The UN Security Council on Friday agreed to further draw down its joint peacekeeping mission with the African Union in Sudan's troubled Darfur region and put in motion steps that could lead to its closure at the end of 2020.
A British-drafted resolution was unanimously adopted at the council to renew until June 2019 the mandate of the UNAMID mission, once among the biggest and costliest of all peace operations.
Sudan has long demanded an exit strategy for UNAMID, which now has about 10,500 troops and police deployed with a mandate to protect civilians caught up in fighting between Sudanese government forces and Darfur rebel groups.
A joint report by UN Secretary-General Antonio Guterres and the African Commission recommended that the mission begin its exit from Darfur in June 2020 if security improves, with a view to shutting down by the end of December.
The resolution requests that Guterres report to the council every three months on whether Sudan is meeting benchmarks and indicators that would allow the mission's planned exit to go ahead.
Following the vote, Sudan Ambassador Omer Dahab Fadl Mohamed thanked the council and stressed that Darfur since 2015 "has enjoyed security and stability, and that the humanitarian situation has become completely stable."
"The reality on the ground in the five Darfur states is undeniable," he said.
The resolution authorizes a sharp cut in the authorized troop level from about 8,700 currently to 4,050 by June of next year but noted that the council could "adjust the scope and pace of the reduction."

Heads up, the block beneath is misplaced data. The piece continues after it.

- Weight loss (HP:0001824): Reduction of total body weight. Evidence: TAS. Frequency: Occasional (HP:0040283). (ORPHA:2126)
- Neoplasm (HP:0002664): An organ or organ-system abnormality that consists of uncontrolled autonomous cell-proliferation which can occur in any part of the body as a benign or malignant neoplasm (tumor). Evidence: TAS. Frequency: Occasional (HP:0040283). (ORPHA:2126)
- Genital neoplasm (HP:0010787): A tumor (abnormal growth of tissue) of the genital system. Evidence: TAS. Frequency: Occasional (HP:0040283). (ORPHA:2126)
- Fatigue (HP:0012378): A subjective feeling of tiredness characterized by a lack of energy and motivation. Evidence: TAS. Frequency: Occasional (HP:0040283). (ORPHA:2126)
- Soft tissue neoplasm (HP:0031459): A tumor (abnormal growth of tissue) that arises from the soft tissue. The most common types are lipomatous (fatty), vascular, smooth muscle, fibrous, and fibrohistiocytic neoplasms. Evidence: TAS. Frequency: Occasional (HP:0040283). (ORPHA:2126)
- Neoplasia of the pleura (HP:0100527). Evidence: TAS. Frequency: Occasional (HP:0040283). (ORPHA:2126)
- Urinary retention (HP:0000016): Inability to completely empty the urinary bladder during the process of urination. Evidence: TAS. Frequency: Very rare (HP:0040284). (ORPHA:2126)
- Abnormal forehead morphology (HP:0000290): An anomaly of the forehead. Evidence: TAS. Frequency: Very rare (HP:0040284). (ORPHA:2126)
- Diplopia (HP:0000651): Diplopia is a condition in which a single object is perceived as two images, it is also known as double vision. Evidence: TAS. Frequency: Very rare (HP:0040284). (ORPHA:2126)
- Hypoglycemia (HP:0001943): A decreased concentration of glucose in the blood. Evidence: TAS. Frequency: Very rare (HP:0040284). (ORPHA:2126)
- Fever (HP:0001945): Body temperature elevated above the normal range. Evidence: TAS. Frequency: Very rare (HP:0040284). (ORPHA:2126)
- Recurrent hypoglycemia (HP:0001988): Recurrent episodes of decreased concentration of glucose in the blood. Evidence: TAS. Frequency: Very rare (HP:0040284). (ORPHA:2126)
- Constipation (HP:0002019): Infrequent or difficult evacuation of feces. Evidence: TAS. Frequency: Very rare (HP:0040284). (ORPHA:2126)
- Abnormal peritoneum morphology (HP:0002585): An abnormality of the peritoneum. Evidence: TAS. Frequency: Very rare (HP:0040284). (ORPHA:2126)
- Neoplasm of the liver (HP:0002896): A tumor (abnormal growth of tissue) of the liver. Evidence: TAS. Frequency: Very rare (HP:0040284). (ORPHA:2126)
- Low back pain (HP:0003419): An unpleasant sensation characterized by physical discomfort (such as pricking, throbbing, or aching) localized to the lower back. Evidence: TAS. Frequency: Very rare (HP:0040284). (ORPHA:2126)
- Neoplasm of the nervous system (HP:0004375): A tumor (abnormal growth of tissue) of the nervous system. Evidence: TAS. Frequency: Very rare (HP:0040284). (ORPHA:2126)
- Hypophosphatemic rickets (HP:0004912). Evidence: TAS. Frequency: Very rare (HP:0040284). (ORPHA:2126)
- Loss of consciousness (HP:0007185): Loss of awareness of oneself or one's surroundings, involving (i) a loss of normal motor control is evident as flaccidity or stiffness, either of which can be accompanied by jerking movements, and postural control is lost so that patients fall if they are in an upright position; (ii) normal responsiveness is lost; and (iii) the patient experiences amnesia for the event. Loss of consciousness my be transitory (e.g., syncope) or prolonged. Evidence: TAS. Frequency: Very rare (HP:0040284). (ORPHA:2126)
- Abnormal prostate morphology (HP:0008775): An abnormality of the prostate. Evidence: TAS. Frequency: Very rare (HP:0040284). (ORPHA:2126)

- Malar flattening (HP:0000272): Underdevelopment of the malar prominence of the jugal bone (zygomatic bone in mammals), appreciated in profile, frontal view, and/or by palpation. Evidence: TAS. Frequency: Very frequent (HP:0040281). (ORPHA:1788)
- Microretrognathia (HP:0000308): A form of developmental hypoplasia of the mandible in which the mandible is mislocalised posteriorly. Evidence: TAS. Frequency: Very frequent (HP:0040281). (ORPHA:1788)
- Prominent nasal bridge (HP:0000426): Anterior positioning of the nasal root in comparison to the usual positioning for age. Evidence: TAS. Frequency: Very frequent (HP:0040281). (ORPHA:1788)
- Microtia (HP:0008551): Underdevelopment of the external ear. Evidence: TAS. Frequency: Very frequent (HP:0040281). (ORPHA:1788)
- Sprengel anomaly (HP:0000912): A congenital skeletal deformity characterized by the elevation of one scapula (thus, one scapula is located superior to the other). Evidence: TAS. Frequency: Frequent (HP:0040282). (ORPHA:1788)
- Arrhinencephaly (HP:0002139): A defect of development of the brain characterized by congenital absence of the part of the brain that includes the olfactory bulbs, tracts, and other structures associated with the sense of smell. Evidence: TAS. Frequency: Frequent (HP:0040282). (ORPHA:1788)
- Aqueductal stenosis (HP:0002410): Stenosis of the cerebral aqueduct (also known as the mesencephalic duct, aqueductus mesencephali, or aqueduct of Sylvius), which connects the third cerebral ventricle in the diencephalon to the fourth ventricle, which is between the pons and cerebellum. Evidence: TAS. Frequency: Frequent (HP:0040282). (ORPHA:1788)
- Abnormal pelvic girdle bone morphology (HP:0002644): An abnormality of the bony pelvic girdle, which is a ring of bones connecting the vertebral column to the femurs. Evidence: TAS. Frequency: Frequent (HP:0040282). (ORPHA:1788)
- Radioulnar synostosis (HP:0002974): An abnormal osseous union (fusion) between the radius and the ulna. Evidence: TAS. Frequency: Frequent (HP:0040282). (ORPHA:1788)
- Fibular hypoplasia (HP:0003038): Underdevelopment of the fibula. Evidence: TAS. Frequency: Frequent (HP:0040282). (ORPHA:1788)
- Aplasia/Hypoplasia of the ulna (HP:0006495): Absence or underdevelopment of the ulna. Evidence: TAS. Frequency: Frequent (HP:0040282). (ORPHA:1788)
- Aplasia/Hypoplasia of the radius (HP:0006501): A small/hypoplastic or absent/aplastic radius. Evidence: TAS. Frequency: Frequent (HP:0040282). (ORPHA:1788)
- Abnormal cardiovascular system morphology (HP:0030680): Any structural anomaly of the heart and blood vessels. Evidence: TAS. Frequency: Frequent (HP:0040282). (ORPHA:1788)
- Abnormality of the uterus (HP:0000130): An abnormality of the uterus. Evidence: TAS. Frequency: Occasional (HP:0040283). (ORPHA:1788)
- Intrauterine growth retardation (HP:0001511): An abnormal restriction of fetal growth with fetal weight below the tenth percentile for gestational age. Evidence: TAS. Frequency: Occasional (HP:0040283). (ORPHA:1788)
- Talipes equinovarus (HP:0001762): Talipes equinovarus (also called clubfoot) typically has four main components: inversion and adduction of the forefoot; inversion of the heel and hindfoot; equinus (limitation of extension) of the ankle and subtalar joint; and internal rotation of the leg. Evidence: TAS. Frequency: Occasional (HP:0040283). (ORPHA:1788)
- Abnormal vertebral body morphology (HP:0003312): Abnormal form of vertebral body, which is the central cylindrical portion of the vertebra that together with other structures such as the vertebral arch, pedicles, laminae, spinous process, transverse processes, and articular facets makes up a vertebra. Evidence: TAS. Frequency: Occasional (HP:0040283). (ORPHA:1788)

The council kept the ceiling for the police force at its current level of 2,500.
Council divided over exit strategy
Diplomats said Britain, backed by France and the Netherlands, had tried to scrap mention of a proposed target of 2020 for the possible UNAMID withdrawal in the resolution.
A council diplomat said the United States quietly endorsed it, in line with the US administration's push to cut peacekeeping costs. Ethiopia, China and Russia back the 2020 exit.
Deployed in 2007, UNAMID once had 16,000 blue helmets on the ground tasked with protecting civilians in Darfur, but the council last year agreed to a major drawdown.
The conflict in Darfur erupted in 2003 when rebels took up arms against Sudan's government, accusing it of marginalization.
In recent years, the level of violence has significantly dropped across Darfur, with Khartoum insisting that the conflict has ended in the region.
Human rights groups however have warned that the crisis is far from over, with fighting continuing in South Darfur's mountainous Jebel Marra area, displacing thousands.
The United Nations says that over the years the conflict has killed about 300,000 people and displaced more than 2.5 million, with many having set up home over the last decade and a half in sprawling semi-permanent camps.Read Full Story